I never quite know what I’m in for when I start a new novel by Dean Koontz. He’s written some books that I love to death and a few others that put me to sleep. He was also one of the first authors I read as a young teen so I always grab his new books hoping for the best but bracing for the worst. This time it worked out and it didn’t turn out to be another “Your Heart Belongs To Me” or “Velocity” with jerky protagonists who annoyed me from beginning to end.
I read this on audio and took all kinds of notes but I’m feeling lazy so I’m going to ramble out onto this white page whatever comes to mind and I’ll do my best not to spoil anything.
Basically this is a book about a young guy named Addison. Addison was born with some sort of affliction that makes people fly into a murderous rage when they see his face. Seriously. They want him dead. Thusly, he cannot allow himself to be seen and must hide in the shadows and live underground. Don’t bother asking me to reveal what that affliction is because I won’t do it. I spent most of the book wondering what the heck was so wrong with him and you’ll have to do the same. Be careful about reading spoilerific reviews because I feel it will ruin the book for you. All is revealed in the end and I thought it was quite beautiful. But that’s me. You might be annoyed.
After Addison’s heartbreaking childhood is revealed in flashback you’ll want to give him a big hug. Despite it all, he’s grown up sweet natured and, yes, rather innocent as the title says. He finally makes a friend named Gwyneth who is able to look past his aversion to being looked at and she honors his wishes. Gwyneth has some major quirks of her own. She’s lived her life in seclusion due to “social anxiety”, she can’t abide being touched and has been protected and doted on by her wealthy father. But he’s been murdered and Gwyneth is hell bent on exposing his evil murderer, thus forcing her out into the world to fight evil with the help of Addison. The two make a great pair and become insta-friends. I believed it. There is much more going on here (but not too much for my tired brain) and I loved all of it. There are packs of dogs (yay!), there’s a plague brewing (yay!!), and there are sinister marionette’s (evil dolls! Yay!!! You can't ever go wrong with evil dolls). These are a few of my favorite things and they’re all wrapped into one book, how could I not love it? Well, that’s easy. The story could’ve tanked due to Koontz’s penchant for excessive wordiness and lame characters with unrealistic dialogue. But there was none of that here. Or if there was it didn’t bother me. I haven’t liked a Koontz book as much as this one since I read Odd Thomas.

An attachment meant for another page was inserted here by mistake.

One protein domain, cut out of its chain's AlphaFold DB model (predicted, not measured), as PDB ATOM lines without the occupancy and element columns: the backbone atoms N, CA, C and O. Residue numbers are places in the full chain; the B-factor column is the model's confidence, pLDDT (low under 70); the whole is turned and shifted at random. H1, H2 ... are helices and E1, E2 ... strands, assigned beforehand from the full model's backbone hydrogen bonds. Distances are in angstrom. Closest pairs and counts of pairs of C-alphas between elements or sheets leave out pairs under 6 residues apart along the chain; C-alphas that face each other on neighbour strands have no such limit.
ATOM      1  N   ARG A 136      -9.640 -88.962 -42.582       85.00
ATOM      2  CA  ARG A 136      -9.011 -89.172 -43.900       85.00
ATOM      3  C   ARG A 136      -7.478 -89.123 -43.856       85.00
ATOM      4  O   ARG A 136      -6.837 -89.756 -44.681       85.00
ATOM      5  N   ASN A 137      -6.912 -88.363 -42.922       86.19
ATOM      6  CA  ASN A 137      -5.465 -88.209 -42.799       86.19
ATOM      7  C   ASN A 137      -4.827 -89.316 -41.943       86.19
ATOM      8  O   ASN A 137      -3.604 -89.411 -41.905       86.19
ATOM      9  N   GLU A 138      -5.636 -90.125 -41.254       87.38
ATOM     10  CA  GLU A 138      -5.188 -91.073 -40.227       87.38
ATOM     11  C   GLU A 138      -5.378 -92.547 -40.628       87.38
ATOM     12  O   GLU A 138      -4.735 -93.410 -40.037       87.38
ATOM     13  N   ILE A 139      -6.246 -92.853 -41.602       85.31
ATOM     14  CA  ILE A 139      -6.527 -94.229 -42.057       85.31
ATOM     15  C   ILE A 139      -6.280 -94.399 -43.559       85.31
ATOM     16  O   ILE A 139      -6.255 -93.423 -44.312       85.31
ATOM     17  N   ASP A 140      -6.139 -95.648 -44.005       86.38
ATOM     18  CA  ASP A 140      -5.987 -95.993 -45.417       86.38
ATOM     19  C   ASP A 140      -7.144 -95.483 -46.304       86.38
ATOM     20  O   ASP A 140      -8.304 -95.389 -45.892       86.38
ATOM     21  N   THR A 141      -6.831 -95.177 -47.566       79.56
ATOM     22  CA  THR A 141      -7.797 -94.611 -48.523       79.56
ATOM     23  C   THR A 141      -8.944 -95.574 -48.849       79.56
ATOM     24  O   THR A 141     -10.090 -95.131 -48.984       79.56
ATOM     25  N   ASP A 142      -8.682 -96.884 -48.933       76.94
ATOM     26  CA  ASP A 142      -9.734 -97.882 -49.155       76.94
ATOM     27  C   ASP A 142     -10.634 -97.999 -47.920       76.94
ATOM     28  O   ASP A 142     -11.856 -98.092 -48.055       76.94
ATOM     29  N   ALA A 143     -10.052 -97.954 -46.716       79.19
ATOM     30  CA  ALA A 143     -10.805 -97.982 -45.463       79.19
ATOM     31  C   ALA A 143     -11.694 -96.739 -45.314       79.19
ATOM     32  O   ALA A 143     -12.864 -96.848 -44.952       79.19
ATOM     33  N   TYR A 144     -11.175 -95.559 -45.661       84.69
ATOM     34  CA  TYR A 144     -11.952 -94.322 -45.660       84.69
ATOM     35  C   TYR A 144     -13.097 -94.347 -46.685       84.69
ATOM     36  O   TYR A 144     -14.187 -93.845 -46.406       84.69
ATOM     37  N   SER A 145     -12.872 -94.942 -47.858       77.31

That’s not to say it’s perfect. The murderer is a Koontz classic, a one-note evil guy, cursing worse than me when I run out of chocolate and spreading his evil wherever he goes because he feels like it. The story is almost perfect though and that’s more than good enough for me. I found only one of the plot elements a little unclear (pun alert, if you’ve read it) but Koontz may be setting this up as another series. Anyway, it read that way to me which was slightly annoying because I never follow through on reading series. But that’s my problem.
I read this as an unabridged audiobook and the narrator took a little getting used to. He reads at a very leisurely pace as if he and I have all the time in the world, but he does vulnerability oh-so-well and the story was so compelling that I quickly fell into it, rather than falling asleep.
Innocence was lovely and sweet and has an interesting, twisty plot that kept me guessing and reading until the very end. If you read it, I hope you love it as much as I did.